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Image: Ben Barber, USAID

The World Health Organization (WHO) have reported a sudden and unprecedented outbreak of Cholera in specific areas of Yemen. 329 fatalities and 32,056 suspected cases are reported since 27 April  and a further 7.6 million people are at risk, according to the organization [1].


Medical supplies, including oral and i.v. rehydration fluids, are being distributed by the WHO in the affected areas such as Sana’a, Yemen’s largest city.


Cholera is an acute diarrheal disease caused by ingestion of the bacteria Vibrio cholera, usually through contaminated water and food supplies. Cholera is a relatively straightforward condition to treat with basic oral and i.v. rehydration, however left untreated, cholera can be lethal.


A two-year civil war between government and rebel forces has contributed significantly to this outbreak, as sanitation and water infrastructure have been severely damaged by the conflict.  In addition, the recent warm weather and rains have washed landfill waste into local water supplies, causing heavy contamination.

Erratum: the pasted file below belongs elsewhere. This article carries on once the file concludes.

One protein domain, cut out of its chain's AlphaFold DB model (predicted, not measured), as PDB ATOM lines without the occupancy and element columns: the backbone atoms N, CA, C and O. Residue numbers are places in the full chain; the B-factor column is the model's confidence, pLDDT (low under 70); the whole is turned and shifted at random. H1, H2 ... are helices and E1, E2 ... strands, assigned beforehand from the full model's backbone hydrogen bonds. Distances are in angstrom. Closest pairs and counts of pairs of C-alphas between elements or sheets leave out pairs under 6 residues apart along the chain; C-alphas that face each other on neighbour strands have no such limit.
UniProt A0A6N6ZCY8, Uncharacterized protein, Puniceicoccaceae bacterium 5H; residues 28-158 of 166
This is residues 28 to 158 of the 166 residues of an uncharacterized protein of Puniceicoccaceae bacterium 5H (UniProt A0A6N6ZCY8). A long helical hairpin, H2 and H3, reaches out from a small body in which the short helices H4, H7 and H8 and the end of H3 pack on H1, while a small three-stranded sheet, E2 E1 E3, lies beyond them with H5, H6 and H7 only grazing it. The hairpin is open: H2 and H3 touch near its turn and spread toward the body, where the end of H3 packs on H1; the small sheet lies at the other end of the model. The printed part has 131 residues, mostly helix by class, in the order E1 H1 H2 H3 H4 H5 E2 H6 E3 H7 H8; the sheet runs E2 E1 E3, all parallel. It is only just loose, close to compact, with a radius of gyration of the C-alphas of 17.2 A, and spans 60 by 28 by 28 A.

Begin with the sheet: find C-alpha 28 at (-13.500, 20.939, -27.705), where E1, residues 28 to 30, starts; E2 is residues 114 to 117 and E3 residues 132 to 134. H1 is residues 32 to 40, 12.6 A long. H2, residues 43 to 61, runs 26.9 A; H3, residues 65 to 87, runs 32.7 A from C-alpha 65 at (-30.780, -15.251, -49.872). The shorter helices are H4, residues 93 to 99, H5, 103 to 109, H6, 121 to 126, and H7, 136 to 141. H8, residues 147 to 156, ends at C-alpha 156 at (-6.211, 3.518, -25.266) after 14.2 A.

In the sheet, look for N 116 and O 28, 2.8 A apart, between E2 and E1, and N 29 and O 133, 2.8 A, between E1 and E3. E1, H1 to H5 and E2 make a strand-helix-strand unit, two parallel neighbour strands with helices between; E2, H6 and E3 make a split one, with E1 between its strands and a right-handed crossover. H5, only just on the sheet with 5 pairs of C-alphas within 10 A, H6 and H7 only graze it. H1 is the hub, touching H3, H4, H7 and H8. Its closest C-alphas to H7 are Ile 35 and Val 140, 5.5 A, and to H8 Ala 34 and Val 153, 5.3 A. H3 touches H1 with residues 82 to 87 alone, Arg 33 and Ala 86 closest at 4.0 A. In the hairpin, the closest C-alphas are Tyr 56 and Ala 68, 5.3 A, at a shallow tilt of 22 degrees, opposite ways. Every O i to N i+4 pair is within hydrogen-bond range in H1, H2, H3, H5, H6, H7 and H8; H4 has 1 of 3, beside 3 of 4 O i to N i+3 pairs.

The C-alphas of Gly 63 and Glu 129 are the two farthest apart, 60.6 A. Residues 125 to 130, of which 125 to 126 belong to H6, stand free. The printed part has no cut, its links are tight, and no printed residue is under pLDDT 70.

As the war-weakened health system is trying to grapple with the recent rise in cholera cases, the WHO continues to deliver vital support to affected communities. Medicines, health education campaigns and rapid response teams are being trained to take appropriate protective action against suspected cases, such as chlorination of water sources [2].


Dr Nevio Zagaria, a WHO Representative in Yemen, has told reporters that “Containing the spread of the outbreak is a high priority for WHO”.



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